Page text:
atellite From Wikipedia, the free encyclopedia Jump to navigationJump to search Part of a series on Spaceflight SpaceX Crew Dragon (More cropped).jpg History Space RaceTimeline of spaceflightSpace probesLunar missions Applications Earth observation satellitesSpy satellitesCommunications satellitesMilitary satelliteSatellite navigationSpace telescopesSpace explorationSpace tourismSpace colonization Spacecraft Robotic spacecraft SatelliteSpace probeCargo spacecraftHuman spaceflight Space capsuleSpace stationSpaceplane Space launch SpaceportLaunch padExpendable and reusable launch vehiclesEscape velocityNon-rocket spacelaunch Spaceflight types Sub-orbitalOrbitalInterplanetaryInterstellarIntergalactic Space agencies Further information: List of government space agencies Space forces China PLASSFFrance AAEIran IRGCASFRussia VKSUnited States USSF Space commands Brazil COMAECanada United States NORADFrance CDEIndia DSAIran ISCNATO NATO SCRussia KVU
nited Kingdom UKSCUnited States USSPACECOM Private spaceflight Axiom SpaceARCAspaceAstraBigelow AerospaceBlue OriginCopenhagen SuborbitalsNorthrop GrummanPerigee AerospaceRocket LabSierra Nevada CorporationSpaceXVirgin GalacticXCOR Aerospace RocketSunIcon.svg Spaceflight portal vte File:NASA Earth-observing Fleet June 2012.ogv NASA's Earth-observing fleet as of June 2019 A full-size model of the Earth observation satellite ERS 2 In the context of spaceflight, a satellite is an object that has been intentionally placed into orbit. These objects are called artificial satellites to distinguish them from natural satellites such as Earth's Moon. On 4 October 1957, the Soviet Union launched the world's first artificial satellite, Sputnik 1. Since then, about 8,900 satellites from more than 40 countries have been launched. According to a 2018 estimate, about 5,000 remained in orbit. Of those, about 1,900 were operational, while the rest had exceeded their useful lives and becom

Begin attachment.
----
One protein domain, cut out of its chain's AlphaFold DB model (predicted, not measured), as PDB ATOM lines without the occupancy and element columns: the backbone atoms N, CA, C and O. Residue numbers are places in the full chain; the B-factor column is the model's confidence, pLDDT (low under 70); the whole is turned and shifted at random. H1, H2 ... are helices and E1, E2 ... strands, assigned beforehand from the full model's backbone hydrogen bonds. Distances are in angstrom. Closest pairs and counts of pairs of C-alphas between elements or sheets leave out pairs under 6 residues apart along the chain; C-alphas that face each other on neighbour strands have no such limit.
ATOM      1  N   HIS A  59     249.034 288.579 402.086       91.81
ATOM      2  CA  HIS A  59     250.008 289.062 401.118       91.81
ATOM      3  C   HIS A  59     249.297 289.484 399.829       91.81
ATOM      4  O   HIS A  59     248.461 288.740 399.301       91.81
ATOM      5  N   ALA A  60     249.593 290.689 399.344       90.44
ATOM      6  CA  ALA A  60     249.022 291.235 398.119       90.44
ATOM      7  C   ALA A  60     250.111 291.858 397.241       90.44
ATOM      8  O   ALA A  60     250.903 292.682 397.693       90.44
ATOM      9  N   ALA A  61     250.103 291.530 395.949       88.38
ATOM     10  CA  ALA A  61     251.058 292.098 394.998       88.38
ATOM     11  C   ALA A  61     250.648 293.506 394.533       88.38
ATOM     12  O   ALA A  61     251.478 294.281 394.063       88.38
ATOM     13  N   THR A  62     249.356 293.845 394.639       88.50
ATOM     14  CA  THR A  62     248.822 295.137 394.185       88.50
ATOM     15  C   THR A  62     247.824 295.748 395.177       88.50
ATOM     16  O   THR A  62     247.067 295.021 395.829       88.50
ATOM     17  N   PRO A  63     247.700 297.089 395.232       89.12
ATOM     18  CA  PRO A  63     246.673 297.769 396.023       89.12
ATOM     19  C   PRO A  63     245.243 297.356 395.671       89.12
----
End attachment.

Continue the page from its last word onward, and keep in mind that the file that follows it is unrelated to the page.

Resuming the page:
e space debris. Approximately 63% of operational satellites are in low Earth orbit, 6% are in medium-Earth orbit (at 20,000 km), 29% are in geostationary orbit (at 36,000 km) and the remaining 2% are in various elliptical orbits. In terms of countries with the most satellites, the United States has the most with 1,897 satellites, China is second with 412, and Russia third with 176. A few large space stations, including the International Space Station, have been launched in parts and assembled in orbit. Over a dozen space probes have been placed into orbit around other bodies and become artificial satellites of the Moon, Mercury, Venus, Mars, Jupiter, Saturn, a few asteroids, a comet and the Sun. Satellites are used for many purposes. Among several other applications, they can be used to make star maps and maps of planetary surfaces, and also take pictures of planets they are launched into. Common types include military and civilian Earth observation satellites, communications satell
ites, navigation satellites, weather satellites, and space telescopes. Space stations and human spacecraft in orbit are also satellites. Satellites can operate by themselves or as part of a larger system, a satellite formation or satellite constellation. Satellite orbits vary greatly, depending on the purpose of the satellite, and are classified in a number of ways. Well-known (overlapping) classes include low Earth orbit, polar orbit, and geostationary orbit. A launch vehicle is a rocket that places a satellite into orbit. Usually, it lifts off from a launch pad on land. Some are launched at sea from a submarine or a mobile maritime platform, or aboard a plane (see air launch to orbit). Satellites are usually semi-independent computer-controlled systems. Satellite subsystems attend many tasks, such as power generation, thermal control, telemetry, attitude control, scientific instrumentation, communic
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